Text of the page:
There’s a hidden penalty for competent nerds with good tools – the benefits of VAs are probably less than for the technically clueless who know just enough to write ‘help me!’ on Elance. Or at least, the profile of Stuff Worth Outsourcing changes a lot between the Morlocks and the Eloi groups ( Stephenson http://www.cryptonomicon.com/beginning.html )
This was an excellent post. Clarity is Power on all levels. Great Job. Doug
90% of this can be done as fast or faster yourself. Booking a plane ticket takes 5-10 minutes at most on Orbitz.
Booking a restaurant reservation takes 5 minutes if you’re doing research on it.
This is just efficiency masturbation. Get over your VAs.
Almost no one needs a VA unless they have real work to be done. If they’re not doing hours of actual tedious business shit like data entry for you that you would never wsnt to do, then you don’t need a VA.
This could also be titled “Remit Sethi’s Guide to Building Your Own Virtual Sweatshop.”
Actually, this is great stuff on any business email communication, not just to virtual assistants. Emails are infamous for being poorly and hastily written and much of that is because the sender often doesn’t sit back and think about how much they are assuming the recipient knows about their frame of reference and what they were thinking of as they wrote the email.
Keith, I’m surprised your assistant says it’s “obvious” she doesn’t charge for the time she spends reading your content. Seems to me like that work is critical to her success at her job, and she should be charging for it.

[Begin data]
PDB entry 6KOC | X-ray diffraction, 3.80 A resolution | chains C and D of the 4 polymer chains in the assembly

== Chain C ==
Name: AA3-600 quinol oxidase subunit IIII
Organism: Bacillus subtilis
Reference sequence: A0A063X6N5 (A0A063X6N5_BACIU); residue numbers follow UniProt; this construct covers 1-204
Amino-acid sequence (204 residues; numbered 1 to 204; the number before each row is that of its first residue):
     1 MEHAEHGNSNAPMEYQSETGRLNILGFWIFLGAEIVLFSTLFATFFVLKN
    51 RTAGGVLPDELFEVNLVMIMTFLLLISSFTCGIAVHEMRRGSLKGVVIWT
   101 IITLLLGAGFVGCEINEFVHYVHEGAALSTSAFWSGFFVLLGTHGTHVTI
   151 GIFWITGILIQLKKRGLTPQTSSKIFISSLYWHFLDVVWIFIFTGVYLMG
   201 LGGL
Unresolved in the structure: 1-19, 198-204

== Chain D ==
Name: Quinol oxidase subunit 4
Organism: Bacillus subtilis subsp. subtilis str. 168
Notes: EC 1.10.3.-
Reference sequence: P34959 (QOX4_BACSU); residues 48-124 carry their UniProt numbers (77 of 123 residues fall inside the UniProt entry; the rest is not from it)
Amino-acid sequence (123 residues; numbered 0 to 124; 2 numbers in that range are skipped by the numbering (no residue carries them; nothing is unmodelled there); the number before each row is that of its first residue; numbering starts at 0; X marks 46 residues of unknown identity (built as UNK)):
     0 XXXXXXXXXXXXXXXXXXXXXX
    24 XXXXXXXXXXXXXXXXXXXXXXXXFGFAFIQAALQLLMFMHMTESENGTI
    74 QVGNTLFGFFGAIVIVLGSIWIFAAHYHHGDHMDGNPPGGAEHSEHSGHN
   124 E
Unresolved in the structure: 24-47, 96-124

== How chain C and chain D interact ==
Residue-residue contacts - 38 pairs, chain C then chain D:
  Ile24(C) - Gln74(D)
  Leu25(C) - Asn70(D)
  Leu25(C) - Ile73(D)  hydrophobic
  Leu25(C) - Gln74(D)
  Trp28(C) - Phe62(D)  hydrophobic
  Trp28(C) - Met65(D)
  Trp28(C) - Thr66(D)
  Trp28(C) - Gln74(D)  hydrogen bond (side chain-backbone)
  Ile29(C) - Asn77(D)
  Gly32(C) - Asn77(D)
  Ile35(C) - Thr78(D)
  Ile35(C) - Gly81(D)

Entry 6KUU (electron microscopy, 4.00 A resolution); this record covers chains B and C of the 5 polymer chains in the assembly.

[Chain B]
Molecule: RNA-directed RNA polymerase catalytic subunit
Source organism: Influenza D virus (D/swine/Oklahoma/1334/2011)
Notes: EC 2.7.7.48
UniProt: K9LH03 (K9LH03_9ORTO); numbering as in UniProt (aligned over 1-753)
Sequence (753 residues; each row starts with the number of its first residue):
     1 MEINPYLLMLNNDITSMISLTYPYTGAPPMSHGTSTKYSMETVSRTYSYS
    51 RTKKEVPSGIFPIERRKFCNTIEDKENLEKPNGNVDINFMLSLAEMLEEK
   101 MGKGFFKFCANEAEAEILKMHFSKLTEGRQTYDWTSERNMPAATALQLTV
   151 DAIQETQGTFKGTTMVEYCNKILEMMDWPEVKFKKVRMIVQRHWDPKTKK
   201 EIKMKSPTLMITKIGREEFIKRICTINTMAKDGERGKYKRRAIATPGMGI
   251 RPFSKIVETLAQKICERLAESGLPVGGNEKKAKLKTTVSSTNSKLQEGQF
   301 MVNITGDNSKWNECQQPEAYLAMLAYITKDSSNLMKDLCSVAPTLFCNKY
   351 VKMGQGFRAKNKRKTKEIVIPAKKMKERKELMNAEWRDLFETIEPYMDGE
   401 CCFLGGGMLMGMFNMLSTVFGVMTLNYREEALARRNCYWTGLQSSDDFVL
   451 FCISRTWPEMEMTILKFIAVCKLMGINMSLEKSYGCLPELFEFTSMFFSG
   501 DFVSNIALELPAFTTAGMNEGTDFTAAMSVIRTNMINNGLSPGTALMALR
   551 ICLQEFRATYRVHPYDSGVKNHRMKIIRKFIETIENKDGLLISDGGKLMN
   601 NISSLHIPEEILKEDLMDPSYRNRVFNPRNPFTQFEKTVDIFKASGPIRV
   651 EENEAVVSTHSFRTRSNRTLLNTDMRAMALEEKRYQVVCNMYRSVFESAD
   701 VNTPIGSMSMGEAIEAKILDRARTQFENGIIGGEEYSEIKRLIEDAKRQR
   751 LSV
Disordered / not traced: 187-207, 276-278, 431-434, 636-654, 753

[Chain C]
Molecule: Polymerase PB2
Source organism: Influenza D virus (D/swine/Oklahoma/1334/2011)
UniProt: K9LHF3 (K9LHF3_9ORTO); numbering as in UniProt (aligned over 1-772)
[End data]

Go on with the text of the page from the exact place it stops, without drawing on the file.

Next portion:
Why would you need a back and forth e-mail exchange? All that typing is a hassle. I find it better to call up a VA and give my orders over the phone.
I just noticed somebody just totally ripped off this post- word for word, layout and all.
I don’t want to put a link here and give them any traffic, so I will break up the url if you want to take a look
adbdat dot net
It even has the “note from Tim” and “afterword from Tim” intact, with no mention of who Tim is. Shady.
BTW, I’m on week 3 of your no white food diet and have already lost almost 4 kilos. That is mostly from milk I think, as I used to drink 1.5 liters a day. That’s almost 800 calories in just milk a day!!
Thanks, Aaron, for the heads up. And congratulations on your fat loss! Keep it up!
All the best,
Excellent post. I took notes (rare) and immediately applied what I read to make sure it’s doable.
In fact, I found it’s much easier to preset templates and save them as Canned Responses in Gmail (it’s a Google Labs tool that works like a manual autoresponder. You craft your email responses, then select the one you need, when you need it).
Another technique I have been using VERY successfully (as in a 40% increase in positive response rate and sales closings): I have a good quality microphone sitting on my desk that makes me sound 100% natural and warm – like I’m right in the room with you. I record many of my emails, rather than laboriously writing them out.
The intimacy and tone are very much appreciated by my clients and VA. Words are suddenly in context. My demeanor is very clear.
Works like a charm. I highly recommend it. You can even record into your iPhone using Voice Recorder and email them to your VA (NOTE: iPhone’s stock Voice Recorder only allows emailing of shorter notes. 2 Minutes max has been my experience).